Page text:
ChinaSource Blog PostsChurch Life

5 O'clock in the Morning in China

From the series Church Music of China


So far in this series about music used in Chinese churches, I have highlighted hymns from the hymnal used in registered churches, both translated and indigenous. This week and next I will introduce songs that are more commonly used in house churches.

Beginning in the late 1990s Christians in house churches, particularly those in the countryside, began using songs from a collection called Canaan Hymns (迦南诗选), written by a young woman from Henan named Lu Xiaomin. Drawing on traditional Chinese musical styles, the songs are simple, and thus easy to learn. While they were initially popular in rural churches, they are also sung by Christians in urban settings and by Chinese Christians worldwide. You can read more about the Canaan Hymns here.

One of the popular songs is ”Five O’clock in the Morning in China.”

At five o’clock in the morning in China you can hear people praying.
They are rejoicing in the Great Love that unites all the peoples of the world.
These prayers soar over the highest mountains and melt the ice off the coldest hearts.
There is no more bondage.
There are no more wars.
Hearts receive blessings from above, and destinies are changed.
It is going to be an excellent year for the harvest.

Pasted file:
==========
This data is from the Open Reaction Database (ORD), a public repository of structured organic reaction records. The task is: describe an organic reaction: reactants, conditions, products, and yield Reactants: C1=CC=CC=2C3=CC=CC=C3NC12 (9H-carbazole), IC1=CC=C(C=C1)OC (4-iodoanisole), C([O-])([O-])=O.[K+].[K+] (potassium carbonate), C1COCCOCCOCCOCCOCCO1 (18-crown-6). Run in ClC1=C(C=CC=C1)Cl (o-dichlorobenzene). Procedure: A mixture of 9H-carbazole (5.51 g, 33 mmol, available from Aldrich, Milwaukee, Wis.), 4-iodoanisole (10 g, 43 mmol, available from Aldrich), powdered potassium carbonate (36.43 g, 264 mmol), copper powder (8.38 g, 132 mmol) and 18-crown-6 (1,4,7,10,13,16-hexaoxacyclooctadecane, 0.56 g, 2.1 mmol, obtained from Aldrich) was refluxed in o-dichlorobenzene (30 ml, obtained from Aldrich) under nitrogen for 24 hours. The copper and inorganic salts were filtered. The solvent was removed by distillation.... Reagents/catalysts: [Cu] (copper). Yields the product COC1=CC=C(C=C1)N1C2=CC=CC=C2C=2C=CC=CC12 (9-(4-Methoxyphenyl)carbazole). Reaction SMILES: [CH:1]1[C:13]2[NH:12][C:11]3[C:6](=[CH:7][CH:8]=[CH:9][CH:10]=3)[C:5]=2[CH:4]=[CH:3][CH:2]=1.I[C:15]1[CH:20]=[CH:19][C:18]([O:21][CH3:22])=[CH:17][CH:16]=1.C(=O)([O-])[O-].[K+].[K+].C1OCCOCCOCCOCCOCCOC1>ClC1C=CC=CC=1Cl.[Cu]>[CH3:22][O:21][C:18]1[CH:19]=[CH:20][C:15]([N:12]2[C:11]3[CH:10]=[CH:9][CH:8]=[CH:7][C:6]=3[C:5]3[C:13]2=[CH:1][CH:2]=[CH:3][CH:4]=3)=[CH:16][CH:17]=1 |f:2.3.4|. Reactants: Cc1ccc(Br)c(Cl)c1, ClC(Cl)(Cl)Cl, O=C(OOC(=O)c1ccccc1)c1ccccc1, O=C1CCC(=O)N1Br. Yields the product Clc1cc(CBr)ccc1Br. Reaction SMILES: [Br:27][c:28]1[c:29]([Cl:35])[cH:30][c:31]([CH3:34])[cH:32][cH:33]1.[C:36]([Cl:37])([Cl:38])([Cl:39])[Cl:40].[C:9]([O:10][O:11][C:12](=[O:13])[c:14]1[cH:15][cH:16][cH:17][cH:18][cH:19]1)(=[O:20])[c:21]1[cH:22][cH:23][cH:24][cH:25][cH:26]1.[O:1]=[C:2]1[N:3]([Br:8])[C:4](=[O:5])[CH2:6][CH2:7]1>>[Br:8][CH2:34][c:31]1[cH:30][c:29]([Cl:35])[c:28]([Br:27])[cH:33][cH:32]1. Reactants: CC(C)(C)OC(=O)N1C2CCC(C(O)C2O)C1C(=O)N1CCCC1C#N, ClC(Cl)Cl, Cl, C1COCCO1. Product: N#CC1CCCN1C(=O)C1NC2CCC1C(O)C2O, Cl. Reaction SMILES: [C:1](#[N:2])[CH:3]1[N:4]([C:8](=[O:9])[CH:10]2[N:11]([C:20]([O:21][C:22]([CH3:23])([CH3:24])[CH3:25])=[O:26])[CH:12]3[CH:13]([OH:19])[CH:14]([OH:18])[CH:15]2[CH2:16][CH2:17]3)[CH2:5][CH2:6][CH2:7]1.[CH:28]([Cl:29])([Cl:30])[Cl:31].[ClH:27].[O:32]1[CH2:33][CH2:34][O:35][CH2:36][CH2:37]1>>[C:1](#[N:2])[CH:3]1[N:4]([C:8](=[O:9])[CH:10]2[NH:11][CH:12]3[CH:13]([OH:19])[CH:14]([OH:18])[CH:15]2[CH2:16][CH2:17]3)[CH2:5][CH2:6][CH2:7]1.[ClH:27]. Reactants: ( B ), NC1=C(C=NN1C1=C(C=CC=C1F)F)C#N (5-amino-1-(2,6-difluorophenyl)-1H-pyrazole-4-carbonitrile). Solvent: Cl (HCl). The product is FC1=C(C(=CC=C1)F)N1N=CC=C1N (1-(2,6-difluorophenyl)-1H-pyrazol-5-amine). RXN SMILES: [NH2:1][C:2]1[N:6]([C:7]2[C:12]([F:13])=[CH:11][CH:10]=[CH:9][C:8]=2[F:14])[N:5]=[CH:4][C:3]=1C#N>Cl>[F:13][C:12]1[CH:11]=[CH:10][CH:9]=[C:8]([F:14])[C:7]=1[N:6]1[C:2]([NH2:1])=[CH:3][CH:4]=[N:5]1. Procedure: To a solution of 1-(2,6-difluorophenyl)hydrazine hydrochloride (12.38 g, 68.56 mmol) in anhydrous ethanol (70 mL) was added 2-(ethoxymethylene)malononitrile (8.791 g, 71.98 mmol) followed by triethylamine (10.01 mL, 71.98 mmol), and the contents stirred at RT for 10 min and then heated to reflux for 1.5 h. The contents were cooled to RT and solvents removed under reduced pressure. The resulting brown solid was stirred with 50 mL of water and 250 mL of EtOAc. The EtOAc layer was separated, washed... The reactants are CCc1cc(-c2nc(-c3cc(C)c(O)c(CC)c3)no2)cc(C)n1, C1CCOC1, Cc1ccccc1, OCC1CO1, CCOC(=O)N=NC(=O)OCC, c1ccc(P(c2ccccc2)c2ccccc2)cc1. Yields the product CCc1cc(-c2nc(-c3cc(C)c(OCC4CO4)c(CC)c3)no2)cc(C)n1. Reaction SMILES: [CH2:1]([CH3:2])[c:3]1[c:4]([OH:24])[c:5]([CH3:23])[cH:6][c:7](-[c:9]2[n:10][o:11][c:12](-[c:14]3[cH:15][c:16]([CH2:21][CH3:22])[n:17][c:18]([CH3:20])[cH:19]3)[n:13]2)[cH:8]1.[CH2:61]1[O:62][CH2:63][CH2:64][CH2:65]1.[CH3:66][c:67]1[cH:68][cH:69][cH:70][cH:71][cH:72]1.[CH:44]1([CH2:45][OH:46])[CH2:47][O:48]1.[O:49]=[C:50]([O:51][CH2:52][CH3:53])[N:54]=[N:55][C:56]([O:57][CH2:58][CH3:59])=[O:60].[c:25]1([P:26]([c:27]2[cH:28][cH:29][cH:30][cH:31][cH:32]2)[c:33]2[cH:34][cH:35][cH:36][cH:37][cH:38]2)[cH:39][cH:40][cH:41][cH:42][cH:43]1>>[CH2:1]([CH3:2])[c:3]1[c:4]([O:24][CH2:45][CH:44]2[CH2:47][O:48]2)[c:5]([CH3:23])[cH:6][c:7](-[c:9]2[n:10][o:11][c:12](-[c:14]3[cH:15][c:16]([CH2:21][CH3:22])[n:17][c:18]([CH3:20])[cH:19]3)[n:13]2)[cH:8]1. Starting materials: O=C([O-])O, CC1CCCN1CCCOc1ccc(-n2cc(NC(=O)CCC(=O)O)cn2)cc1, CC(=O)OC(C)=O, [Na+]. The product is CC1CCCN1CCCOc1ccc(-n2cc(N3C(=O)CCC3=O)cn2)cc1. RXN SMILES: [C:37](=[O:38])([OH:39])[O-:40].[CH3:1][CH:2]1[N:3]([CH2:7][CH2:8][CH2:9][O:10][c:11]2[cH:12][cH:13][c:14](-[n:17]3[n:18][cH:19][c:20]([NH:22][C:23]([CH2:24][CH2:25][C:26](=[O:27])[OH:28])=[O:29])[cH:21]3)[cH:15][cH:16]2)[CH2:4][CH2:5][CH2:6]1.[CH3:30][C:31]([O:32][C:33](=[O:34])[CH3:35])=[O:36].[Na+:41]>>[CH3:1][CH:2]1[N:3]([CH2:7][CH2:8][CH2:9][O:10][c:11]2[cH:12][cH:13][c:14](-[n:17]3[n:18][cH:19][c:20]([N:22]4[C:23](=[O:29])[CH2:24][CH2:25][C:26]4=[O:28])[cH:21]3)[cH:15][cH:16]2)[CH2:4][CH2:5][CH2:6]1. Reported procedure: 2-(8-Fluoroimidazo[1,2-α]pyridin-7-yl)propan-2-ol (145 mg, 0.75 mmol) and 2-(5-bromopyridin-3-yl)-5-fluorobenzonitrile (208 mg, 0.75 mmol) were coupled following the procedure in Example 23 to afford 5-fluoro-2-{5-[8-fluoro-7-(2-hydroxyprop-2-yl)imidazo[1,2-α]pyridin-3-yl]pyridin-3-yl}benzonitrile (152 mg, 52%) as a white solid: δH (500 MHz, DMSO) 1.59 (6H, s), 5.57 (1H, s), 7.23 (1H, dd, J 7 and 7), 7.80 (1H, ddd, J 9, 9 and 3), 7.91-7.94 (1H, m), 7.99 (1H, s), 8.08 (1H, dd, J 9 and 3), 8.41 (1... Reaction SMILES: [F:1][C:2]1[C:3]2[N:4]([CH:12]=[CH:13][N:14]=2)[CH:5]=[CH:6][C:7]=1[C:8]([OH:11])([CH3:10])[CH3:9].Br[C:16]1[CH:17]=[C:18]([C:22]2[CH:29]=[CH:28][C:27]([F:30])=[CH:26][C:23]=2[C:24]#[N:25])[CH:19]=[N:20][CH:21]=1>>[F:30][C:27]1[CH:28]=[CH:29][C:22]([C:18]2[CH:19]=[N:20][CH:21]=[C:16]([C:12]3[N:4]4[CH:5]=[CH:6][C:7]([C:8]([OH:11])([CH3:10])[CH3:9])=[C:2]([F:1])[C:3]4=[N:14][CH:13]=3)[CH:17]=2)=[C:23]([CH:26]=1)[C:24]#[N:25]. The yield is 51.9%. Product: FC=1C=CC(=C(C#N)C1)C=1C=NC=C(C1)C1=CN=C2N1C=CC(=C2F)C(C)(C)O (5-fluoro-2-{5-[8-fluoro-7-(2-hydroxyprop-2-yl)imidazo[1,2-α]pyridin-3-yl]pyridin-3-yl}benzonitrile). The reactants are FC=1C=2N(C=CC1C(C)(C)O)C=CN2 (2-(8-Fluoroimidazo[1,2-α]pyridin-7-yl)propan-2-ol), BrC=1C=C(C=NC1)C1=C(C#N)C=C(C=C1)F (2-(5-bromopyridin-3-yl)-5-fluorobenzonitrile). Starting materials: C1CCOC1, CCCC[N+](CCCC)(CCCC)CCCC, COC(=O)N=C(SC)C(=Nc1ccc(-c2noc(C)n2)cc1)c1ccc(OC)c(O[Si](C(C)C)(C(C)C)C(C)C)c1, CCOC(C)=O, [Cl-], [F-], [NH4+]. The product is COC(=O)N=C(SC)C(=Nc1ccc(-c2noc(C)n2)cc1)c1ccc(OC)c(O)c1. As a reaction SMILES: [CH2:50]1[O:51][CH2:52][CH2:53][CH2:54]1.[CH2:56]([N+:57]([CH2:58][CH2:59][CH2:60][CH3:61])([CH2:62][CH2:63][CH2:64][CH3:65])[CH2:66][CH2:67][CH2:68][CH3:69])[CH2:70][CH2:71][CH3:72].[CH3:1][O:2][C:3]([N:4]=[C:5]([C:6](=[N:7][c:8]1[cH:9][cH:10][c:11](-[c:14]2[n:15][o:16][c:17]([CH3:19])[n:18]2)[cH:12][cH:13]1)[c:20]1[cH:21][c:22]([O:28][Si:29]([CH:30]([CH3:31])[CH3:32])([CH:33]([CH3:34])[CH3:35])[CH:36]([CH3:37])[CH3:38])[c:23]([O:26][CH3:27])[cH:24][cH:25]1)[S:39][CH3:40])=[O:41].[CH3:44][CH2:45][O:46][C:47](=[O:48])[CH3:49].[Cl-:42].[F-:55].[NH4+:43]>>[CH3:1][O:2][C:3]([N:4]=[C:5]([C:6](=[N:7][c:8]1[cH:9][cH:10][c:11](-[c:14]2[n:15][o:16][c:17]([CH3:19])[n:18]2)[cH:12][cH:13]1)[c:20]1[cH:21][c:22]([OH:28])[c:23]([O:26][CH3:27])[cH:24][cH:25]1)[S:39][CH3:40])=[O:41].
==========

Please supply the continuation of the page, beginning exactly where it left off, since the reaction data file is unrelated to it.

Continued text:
That clip is taken from a video documentary series produced by China Soul for Christ Foundation in 2000 called The Cross: Jesus in China. The fourth video in the series is about the Canaan Hymns. You can watch the entire episode here.

Music sheets (in Chinese) are available for free download from China Soul for Christ Foundation.

I love the imagery of God’s people praying in the early morn. May we be that kind of a people as well.

Correction made to Chinese name for Cannan Hymns on August 31, 2019.

Image credit: Huangshan’s Sunrise, by David Almeida, via Flickr
Joann Pittman

Joann Pittman

Joann Pittman is senior vice president of ChinaSource and editor of ZGBriefs. Prior to joining ChinaSource, Joann spent 28 years working in China, as an English teacher, language student, program director, and cross-cultural trainer for organizations and businesses engaged in China. She has also taught Chinese at the University... View Full Bio


Are you enjoying a cup of good coffee or fragrant tea while reading the latest ChinaSource post? Consider donating the cost of that “cuppa” to support our content so we can continue to serve you with the latest on Christianity in China.

Donate